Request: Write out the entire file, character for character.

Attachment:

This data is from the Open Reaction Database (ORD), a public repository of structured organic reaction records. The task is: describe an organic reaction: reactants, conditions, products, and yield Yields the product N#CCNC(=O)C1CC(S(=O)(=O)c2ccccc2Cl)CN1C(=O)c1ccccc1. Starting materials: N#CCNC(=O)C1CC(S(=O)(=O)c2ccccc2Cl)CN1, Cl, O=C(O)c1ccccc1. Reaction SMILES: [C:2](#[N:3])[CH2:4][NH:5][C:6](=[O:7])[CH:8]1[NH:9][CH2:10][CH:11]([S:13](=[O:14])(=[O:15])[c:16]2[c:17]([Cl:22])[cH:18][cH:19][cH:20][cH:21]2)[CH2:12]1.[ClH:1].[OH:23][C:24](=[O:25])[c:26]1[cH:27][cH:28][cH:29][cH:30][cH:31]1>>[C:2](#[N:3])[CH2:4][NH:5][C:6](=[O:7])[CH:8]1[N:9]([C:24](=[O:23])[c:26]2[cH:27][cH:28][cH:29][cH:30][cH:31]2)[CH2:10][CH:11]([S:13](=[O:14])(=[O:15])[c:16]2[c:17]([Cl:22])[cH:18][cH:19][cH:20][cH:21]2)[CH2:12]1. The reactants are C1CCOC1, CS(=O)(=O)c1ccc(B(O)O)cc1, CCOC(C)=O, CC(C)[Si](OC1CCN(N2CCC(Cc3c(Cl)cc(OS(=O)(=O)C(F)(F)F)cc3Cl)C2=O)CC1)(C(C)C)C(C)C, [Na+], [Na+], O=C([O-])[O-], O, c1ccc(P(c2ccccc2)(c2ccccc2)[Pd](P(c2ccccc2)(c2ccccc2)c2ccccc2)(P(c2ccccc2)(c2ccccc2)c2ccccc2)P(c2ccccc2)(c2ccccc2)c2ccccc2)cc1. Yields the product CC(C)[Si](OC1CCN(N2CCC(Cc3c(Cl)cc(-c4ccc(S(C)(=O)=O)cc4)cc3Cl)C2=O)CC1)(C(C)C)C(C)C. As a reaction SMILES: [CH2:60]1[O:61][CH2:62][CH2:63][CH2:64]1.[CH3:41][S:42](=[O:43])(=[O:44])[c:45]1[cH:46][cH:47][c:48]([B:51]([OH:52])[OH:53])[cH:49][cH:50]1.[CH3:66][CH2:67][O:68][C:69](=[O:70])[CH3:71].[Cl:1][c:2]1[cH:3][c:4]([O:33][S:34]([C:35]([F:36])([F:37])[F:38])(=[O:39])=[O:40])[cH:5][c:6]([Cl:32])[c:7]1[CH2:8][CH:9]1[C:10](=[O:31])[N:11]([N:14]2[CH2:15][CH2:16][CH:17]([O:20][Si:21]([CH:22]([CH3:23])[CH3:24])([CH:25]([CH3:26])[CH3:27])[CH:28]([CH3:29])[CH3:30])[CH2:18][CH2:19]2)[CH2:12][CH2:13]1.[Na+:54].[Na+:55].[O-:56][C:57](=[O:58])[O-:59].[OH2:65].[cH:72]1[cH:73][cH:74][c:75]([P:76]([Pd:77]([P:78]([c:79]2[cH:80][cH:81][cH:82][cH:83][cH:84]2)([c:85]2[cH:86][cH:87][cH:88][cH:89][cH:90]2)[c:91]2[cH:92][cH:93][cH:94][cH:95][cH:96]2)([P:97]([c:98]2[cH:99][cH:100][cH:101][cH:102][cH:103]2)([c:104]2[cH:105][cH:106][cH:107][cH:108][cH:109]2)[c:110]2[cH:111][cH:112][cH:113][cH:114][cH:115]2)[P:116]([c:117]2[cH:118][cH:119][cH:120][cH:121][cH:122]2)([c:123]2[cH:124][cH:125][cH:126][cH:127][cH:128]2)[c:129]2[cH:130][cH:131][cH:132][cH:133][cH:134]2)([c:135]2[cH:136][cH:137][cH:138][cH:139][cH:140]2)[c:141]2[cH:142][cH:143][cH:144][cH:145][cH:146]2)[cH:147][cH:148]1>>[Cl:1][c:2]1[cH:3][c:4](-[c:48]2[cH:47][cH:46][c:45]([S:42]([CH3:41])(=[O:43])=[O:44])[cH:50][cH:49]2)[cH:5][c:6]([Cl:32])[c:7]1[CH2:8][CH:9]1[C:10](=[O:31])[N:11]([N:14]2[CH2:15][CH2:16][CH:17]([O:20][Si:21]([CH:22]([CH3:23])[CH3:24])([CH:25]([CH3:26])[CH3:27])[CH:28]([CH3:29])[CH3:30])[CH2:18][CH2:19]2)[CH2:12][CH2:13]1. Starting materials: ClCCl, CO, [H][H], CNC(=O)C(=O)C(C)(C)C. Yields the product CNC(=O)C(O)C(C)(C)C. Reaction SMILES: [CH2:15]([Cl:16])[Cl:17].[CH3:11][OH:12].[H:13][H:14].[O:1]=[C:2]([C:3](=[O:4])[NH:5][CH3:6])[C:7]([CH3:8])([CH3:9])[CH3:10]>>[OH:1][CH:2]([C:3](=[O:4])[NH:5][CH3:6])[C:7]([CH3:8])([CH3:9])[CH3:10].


This data is from the Open Reaction Database (ORD), a public repository of structured organic reaction records. The task is: describe an organic reaction: reactants, conditions, products, and yield Yields the product N#CCNC(=O)C1CC(S(=O)(=O)c2ccccc2Cl)CN1C(=O)c1ccccc1. Starting materials: N#CCNC(=O)C1CC(S(=O)(=O)c2ccccc2Cl)CN1, Cl, O=C(O)c1ccccc1. Reaction SMILES: [C:2](#[N:3])[CH2:4][NH:5][C:6](=[O:7])[CH:8]1[NH:9][CH2:10][CH:11]([S:13](=[O:14])(=[O:15])[c:16]2[c:17]([Cl:22])[cH:18][cH:19][cH:20][cH:21]2)[CH2:12]1.[ClH:1].[OH:23][C:24](=[O:25])[c:26]1[cH:27][cH:28][cH:29][cH:30][cH:31]1>>[C:2](#[N:3])[CH2:4][NH:5][C:6](=[O:7])[CH:8]1[N:9]([C:24](=[O:23])[c:26]2[cH:27][cH:28][cH:29][cH:30][cH:31]2)[CH2:10][CH:11]([S:13](=[O:14])(=[O:15])[c:16]2[c:17]([Cl:22])[cH:18][cH:19][cH:20][cH:21]2)[CH2:12]1. The reactants are C1CCOC1, CS(=O)(=O)c1ccc(B(O)O)cc1, CCOC(C)=O, CC(C)[Si](OC1CCN(N2CCC(Cc3c(Cl)cc(OS(=O)(=O)C(F)(F)F)cc3Cl)C2=O)CC1)(C(C)C)C(C)C, [Na+], [Na+], O=C([O-])[O-], O, c1ccc(P(c2ccccc2)(c2ccccc2)[Pd](P(c2ccccc2)(c2ccccc2)c2ccccc2)(P(c2ccccc2)(c2ccccc2)c2ccccc2)P(c2ccccc2)(c2ccccc2)c2ccccc2)cc1. Yields the product CC(C)[Si](OC1CCN(N2CCC(Cc3c(Cl)cc(-c4ccc(S(C)(=O)=O)cc4)cc3Cl)C2=O)CC1)(C(C)C)C(C)C. As a reaction SMILES: [CH2:60]1[O:61][CH2:62][CH2:63][CH2:64]1.[CH3:41][S:42](=[O:43])(=[O:44])[c:45]1[cH:46][cH:47][c:48]([B:51]([OH:52])[OH:53])[cH:49][cH:50]1.[CH3:66][CH2:67][O:68][C:69](=[O:70])[CH3:71].[Cl:1][c:2]1[cH:3][c:4]([O:33][S:34]([C:35]([F:36])([F:37])[F:38])(=[O:39])=[O:40])[cH:5][c:6]([Cl:32])[c:7]1[CH2:8][CH:9]1[C:10](=[O:31])[N:11]([N:14]2[CH2:15][CH2:16][CH:17]([O:20][Si:21]([CH:22]([CH3:23])[CH3:24])([CH:25]([CH3:26])[CH3:27])[CH:28]([CH3:29])[CH3:30])[CH2:18][CH2:19]2)[CH2:12][CH2:13]1.[Na+:54].[Na+:55].[O-:56][C:57](=[O:58])[O-:59].[OH2:65].[cH:72]1[cH:73][cH:74][c:75]([P:76]([Pd:77]([P:78]([c:79]2[cH:80][cH:81][cH:82][cH:83][cH:84]2)([c:85]2[cH:86][cH:87][cH:88][cH:89][cH:90]2)[c:91]2[cH:92][cH:93][cH:94][cH:95][cH:96]2)([P:97]([c:98]2[cH:99][cH:100][cH:101][cH:102][cH:103]2)([c:104]2[cH:105][cH:106][cH:107][cH:108][cH:109]2)[c:110]2[cH:111][cH:112][cH:113][cH:114][cH:115]2)[P:116]([c:117]2[cH:118][cH:119][cH:120][cH:121][cH:122]2)([c:123]2[cH:124][cH:125][cH:126][cH:127][cH:128]2)[c:129]2[cH:130][cH:131][cH:132][cH:133][cH:134]2)([c:135]2[cH:136][cH:137][cH:138][cH:139][cH:140]2)[c:141]2[cH:142][cH:143][cH:144][cH:145][cH:146]2)[cH:147][cH:148]1>>[Cl:1][c:2]1[cH:3][c:4](-[c:48]2[cH:47][cH:46][c:45]([S:42]([CH3:41])(=[O:43])=[O:44])[cH:50][cH:49]2)[cH:5][c:6]([Cl:32])[c:7]1[CH2:8][CH:9]1[C:10](=[O:31])[N:11]([N:14]2[CH2:15][CH2:16][CH:17]([O:20][Si:21]([CH:22]([CH3:23])[CH3:24])([CH:25]([CH3:26])[CH3:27])[CH:28]([CH3:29])[CH3:30])[CH2:18][CH2:19]2)[CH2:12][CH2:13]1. Starting materials: ClCCl, CO, [H][H], CNC(=O)C(=O)C(C)(C)C. Yields the product CNC(=O)C(O)C(C)(C)C. Reaction SMILES: [CH2:15]([Cl:16])[Cl:17].[CH3:11][OH:12].[H:13][H:14].[O:1]=[C:2]([C:3](=[O:4])[NH:5][CH3:6])[C:7]([CH3:8])([CH3:9])[CH3:10]>>[OH:1][CH:2]([C:3](=[O:4])[NH:5][CH3:6])[C:7]([CH3:8])([CH3:9])[CH3:10].